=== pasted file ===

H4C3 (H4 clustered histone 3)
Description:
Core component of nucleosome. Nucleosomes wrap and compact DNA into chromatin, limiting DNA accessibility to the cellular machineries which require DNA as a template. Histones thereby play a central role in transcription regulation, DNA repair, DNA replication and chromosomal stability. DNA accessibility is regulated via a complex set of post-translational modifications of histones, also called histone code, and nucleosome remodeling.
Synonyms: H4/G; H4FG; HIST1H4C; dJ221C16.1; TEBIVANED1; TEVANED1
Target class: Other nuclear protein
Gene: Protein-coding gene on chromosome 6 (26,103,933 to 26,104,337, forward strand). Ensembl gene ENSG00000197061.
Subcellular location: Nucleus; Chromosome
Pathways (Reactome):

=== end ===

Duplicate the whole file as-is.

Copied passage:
H4C3 (H4 clustered histone 3)
Description:
Core component of nucleosome. Nucleosomes wrap and compact DNA into chromatin, limiting DNA accessibility to the cellular machineries which require DNA as a template. Histones thereby play a central role in transcription regulation, DNA repair, DNA replication and chromosomal stability. DNA accessibility is regulated via a complex set of post-translational modifications of histones, also called histone code, and nucleosome remodeling.
Synonyms: H4/G; H4FG; HIST1H4C; dJ221C16.1; TEBIVANED1; TEVANED1
Target class: Other nuclear protein
Gene: Protein-coding gene on chromosome 6 (26,103,933 to 26,104,337, forward strand). Ensembl gene ENSG00000197061.
Subcellular location: Nucleus; Chromosome
Pathways (Reactome):